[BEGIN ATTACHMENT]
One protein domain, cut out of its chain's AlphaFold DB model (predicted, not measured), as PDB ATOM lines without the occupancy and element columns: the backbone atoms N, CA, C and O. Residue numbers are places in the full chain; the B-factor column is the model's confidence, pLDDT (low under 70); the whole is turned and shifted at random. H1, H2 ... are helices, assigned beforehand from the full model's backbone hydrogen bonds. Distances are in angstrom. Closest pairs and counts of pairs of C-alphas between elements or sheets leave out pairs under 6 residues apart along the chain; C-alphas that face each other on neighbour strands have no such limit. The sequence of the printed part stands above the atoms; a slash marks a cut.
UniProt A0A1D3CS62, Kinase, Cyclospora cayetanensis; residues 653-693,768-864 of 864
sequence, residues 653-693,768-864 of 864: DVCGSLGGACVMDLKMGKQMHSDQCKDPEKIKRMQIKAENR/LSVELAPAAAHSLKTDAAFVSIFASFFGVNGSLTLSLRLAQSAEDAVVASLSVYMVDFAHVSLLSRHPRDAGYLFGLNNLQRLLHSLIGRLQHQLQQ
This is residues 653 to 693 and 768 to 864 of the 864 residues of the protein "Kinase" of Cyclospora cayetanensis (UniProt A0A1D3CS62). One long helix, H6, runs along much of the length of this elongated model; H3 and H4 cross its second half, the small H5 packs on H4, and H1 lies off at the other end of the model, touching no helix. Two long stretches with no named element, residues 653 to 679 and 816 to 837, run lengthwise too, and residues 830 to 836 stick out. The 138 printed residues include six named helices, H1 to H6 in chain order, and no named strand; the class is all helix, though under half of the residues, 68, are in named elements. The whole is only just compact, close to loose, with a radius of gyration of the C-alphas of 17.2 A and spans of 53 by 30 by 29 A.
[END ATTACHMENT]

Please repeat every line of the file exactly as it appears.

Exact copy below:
One protein domain, cut out of its chain's AlphaFold DB model (predicted, not measured), as PDB ATOM lines without the occupancy and element columns: the backbone atoms N, CA, C and O. Residue numbers are places in the full chain; the B-factor column is the model's confidence, pLDDT (low under 70); the whole is turned and shifted at random. H1, H2 ... are helices, assigned beforehand from the full model's backbone hydrogen bonds. Distances are in angstrom. Closest pairs and counts of pairs of C-alphas between elements or sheets leave out pairs under 6 residues apart along the chain; C-alphas that face each other on neighbour strands have no such limit. The sequence of the printed part stands above the atoms; a slash marks a cut.
UniProt A0A1D3CS62, Kinase, Cyclospora cayetanensis; residues 653-693,768-864 of 864
sequence, residues 653-693,768-864 of 864: DVCGSLGGACVMDLKMGKQMHSDQCKDPEKIKRMQIKAENR/LSVELAPAAAHSLKTDAAFVSIFASFFGVNGSLTLSLRLAQSAEDAVVASLSVYMVDFAHVSLLSRHPRDAGYLFGLNNLQRLLHSLIGRLQHQLQQ
This is residues 653 to 693 and 768 to 864 of the 864 residues of the protein "Kinase" of Cyclospora cayetanensis (UniProt A0A1D3CS62). One long helix, H6, runs along much of the length of this elongated model; H3 and H4 cross its second half, the small H5 packs on H4, and H1 lies off at the other end of the model, touching no helix. Two long stretches with no named element, residues 653 to 679 and 816 to 837, run lengthwise too, and residues 830 to 836 stick out. The 138 printed residues include six named helices, H1 to H6 in chain order, and no named strand; the class is all helix, though under half of the residues, 68, are in named elements. The whole is only just compact, close to loose, with a radius of gyration of the C-alphas of 17.2 A and spans of 53 by 30 by 29 A.